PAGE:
July 21, 2005 The positive outcomes of therapy for alcoholism may have less to do with the therapy itself and more to do with participants' determination to quit. These are the findings of a study published today in the Open Access journal, BMC Public Health, which provides a new analysis of previous data from Project MATCH, a clinical trial of three common forms of therapy used for the treatment of alcoholism. This analysis shows that the participants in the trial who attended all sessions did scarcely better than those who received no treatment. This contradicts previous analyses, which concluded that all three therapies for alcoholism were very effective.
The results highlight the importance of selection bias -- the distortion of a statistical analysis by self-selection of participants. Individuals who come forward to take part in trials such as Project MATCH might be more likely to have positive outcomes. "Alcoholics who decide to enter treatment are likely to reduce drinking. Those who decrease their drinking are more likely to remain in treatment", explain Robert Cutler and David Fishbain from the department of psychiatry and behavioural sciences at the University of Miami, the authors of the study.
A fundamental principle underlying the treatment of alcoholism, and other addictions, is that psychosocial therapy - therapy involving both group meetings and personalised sessions with psychologists - is effective.
Cutler and Fishbain re-examined data from Project MATCH -- a large trial carried out in the late 1990's, which concluded that therapy for alcoholism produced excellent outcomes, although the results were controversial and inconclusive.
Project MATCH assessed the effectiveness of three different therapies: Cognitive Behavioural Therapy (CBT), Motivational Enhancement Therapy (MET) and Twelve Step Facilitation (TSF). Cutler and Fishbain investigated the relationship between the number of therapy sessions attended and how successful project MATCH participants had been at reducing and abstaining from drinking. For all patients, drinking outcome was measured in two ways, percent days abstinent (PDA) and drinks per drinking day (DDD).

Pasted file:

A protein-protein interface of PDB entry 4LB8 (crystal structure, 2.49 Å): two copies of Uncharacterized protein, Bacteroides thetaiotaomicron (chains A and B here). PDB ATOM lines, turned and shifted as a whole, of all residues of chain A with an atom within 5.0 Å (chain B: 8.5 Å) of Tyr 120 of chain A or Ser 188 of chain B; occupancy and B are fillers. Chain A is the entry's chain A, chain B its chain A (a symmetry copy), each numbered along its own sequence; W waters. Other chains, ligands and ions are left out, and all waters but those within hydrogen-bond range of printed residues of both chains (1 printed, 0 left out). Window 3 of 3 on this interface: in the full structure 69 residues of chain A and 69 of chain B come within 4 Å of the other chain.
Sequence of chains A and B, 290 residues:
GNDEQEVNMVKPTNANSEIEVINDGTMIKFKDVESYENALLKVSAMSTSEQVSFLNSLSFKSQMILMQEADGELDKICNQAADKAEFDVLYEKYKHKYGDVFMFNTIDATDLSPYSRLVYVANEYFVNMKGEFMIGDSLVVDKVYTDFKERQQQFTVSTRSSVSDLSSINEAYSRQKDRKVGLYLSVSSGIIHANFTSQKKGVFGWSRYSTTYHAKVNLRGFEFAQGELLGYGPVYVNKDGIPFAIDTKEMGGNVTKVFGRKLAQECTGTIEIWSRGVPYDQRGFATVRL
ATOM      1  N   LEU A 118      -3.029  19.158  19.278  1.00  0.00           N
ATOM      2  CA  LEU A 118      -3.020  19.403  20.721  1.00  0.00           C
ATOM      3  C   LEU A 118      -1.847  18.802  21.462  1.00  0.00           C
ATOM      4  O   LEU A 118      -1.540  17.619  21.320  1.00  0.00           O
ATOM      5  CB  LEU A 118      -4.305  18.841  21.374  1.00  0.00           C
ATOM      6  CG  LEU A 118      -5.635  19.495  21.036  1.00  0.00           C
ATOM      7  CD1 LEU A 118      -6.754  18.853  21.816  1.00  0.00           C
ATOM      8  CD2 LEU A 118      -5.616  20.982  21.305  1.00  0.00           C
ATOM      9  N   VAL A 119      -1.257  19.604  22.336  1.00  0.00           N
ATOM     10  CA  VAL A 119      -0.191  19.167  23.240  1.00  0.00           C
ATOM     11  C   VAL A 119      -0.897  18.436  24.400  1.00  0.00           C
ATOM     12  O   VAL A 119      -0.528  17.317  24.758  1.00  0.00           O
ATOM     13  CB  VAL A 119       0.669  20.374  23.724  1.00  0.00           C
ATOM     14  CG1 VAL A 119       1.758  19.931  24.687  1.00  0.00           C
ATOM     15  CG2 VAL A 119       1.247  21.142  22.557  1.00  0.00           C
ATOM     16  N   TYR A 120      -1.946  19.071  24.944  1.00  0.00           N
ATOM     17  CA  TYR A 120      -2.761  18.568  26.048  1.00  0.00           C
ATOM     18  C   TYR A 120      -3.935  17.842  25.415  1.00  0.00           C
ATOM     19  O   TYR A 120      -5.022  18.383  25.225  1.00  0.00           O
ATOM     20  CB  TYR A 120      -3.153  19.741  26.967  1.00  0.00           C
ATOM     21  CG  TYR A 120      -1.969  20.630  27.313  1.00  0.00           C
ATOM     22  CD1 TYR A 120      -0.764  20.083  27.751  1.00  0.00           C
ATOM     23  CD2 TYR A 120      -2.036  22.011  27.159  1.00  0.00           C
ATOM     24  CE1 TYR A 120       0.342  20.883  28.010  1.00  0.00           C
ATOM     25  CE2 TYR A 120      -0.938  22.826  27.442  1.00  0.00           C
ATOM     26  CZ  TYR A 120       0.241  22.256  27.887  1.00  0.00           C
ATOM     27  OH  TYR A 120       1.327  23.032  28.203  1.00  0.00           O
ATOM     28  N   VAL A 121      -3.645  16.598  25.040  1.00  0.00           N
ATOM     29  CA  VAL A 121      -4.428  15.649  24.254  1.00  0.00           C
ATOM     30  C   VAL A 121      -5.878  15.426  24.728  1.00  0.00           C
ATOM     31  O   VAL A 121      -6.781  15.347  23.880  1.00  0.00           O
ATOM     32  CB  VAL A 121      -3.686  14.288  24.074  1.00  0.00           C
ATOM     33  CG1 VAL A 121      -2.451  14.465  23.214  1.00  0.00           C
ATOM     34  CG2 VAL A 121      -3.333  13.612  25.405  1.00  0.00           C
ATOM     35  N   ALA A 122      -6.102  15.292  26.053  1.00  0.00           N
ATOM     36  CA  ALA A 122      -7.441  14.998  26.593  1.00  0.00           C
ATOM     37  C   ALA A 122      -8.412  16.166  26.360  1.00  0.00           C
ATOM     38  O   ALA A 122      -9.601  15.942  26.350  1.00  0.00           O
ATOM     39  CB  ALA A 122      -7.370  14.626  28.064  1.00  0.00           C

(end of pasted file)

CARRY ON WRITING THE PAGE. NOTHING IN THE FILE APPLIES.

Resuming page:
In one analysis, the participants of the study were divided into three groups: those who had attended either none, one, or all twelve of the treatment sessions. Overall, Cutler and Fishbain's data showed that participants who attended all twelve sessions had better outcomes, but there was only a very slight improvement over participants who attended no sessions. For participants who attended the twelve treatment sessions, PDA increased by 60% almost immediately, at week one, but increased by only a further four percent during the following 11 weeks of treatment. The researchers also found that participants who dropped out before the program even began had significantly better outcomes at the end of the program than those who dropped out after one session. In the long-term, the number of treatment sessions attended had a poor correlation with the outcome.
From the data, the authors conclude that "current psychosocial treatments for alcoholism are not particularly effective", and that "most of the improvement which is interpreted as treatment effect is not due to treatment". The authors attribute their findings to the importance of 'self-selection'; i.e., that patients who reduce their alcohol consumption are more likely to enter or remain in treatment, and those who are drinking are more likely to drop out of treatment. According to the authors if these patient characteristics are more important than attendance at therapy, then this "would have a profound influence on alcoholism treatment because it would shift focus away from treatment components and toward patient characteristics".
This press release is based on the article:
Are alcoholism treatments effective? The project MATCH data
Robert B Cutler and David A Fishbain
BMC Public Health 2005, 5:75 (14 July 2005)
This article is available free of charge, according to BMC Public Health's Open Access policy at:
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